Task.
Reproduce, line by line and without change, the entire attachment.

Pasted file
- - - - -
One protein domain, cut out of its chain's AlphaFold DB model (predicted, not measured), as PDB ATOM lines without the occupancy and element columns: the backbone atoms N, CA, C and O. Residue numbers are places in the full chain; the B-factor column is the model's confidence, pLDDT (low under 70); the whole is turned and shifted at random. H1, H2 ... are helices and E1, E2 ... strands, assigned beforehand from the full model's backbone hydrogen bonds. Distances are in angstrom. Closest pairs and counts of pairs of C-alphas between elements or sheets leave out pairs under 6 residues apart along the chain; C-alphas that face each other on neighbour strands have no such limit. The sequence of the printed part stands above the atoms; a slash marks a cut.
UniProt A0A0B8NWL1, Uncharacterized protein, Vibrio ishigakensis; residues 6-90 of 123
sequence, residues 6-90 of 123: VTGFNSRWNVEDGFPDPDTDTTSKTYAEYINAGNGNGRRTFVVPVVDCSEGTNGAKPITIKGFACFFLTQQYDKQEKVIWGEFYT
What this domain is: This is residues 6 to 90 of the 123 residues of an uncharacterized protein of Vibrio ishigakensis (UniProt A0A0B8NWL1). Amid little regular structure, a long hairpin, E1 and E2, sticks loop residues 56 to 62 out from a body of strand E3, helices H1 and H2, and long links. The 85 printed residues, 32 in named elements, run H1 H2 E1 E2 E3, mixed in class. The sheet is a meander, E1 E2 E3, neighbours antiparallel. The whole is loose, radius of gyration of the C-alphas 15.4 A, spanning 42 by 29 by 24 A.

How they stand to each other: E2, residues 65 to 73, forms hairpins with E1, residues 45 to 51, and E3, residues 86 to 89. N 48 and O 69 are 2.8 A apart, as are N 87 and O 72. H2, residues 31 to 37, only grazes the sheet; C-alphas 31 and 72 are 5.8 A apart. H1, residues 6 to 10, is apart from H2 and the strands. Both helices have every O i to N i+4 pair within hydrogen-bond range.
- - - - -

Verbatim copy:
One protein domain, cut out of its chain's AlphaFold DB model (predicted, not measured), as PDB ATOM lines without the occupancy and element columns: the backbone atoms N, CA, C and O. Residue numbers are places in the full chain; the B-factor column is the model's confidence, pLDDT (low under 70); the whole is turned and shifted at random. H1, H2 ... are helices and E1, E2 ... strands, assigned beforehand from the full model's backbone hydrogen bonds. Distances are in angstrom. Closest pairs and counts of pairs of C-alphas between elements or sheets leave out pairs under 6 residues apart along the chain; C-alphas that face each other on neighbour strands have no such limit. The sequence of the printed part stands above the atoms; a slash marks a cut.
UniProt A0A0B8NWL1, Uncharacterized protein, Vibrio ishigakensis; residues 6-90 of 123
sequence, residues 6-90 of 123: VTGFNSRWNVEDGFPDPDTDTTSKTYAEYINAGNGNGRRTFVVPVVDCSEGTNGAKPITIKGFACFFLTQQYDKQEKVIWGEFYT
What this domain is: This is residues 6 to 90 of the 123 residues of an uncharacterized protein of Vibrio ishigakensis (UniProt A0A0B8NWL1). Amid little regular structure, a long hairpin, E1 and E2, sticks loop residues 56 to 62 out from a body of strand E3, helices H1 and H2, and long links. The 85 printed residues, 32 in named elements, run H1 H2 E1 E2 E3, mixed in class. The sheet is a meander, E1 E2 E3, neighbours antiparallel. The whole is loose, radius of gyration of the C-alphas 15.4 A, spanning 42 by 29 by 24 A.

How they stand to each other: E2, residues 65 to 73, forms hairpins with E1, residues 45 to 51, and E3, residues 86 to 89. N 48 and O 69 are 2.8 A apart, as are N 87 and O 72. H2, residues 31 to 37, only grazes the sheet; C-alphas 31 and 72 are 5.8 A apart. H1, residues 6 to 10, is apart from H2 and the strands. Both helices have every O i to N i+4 pair within hydrogen-bond range.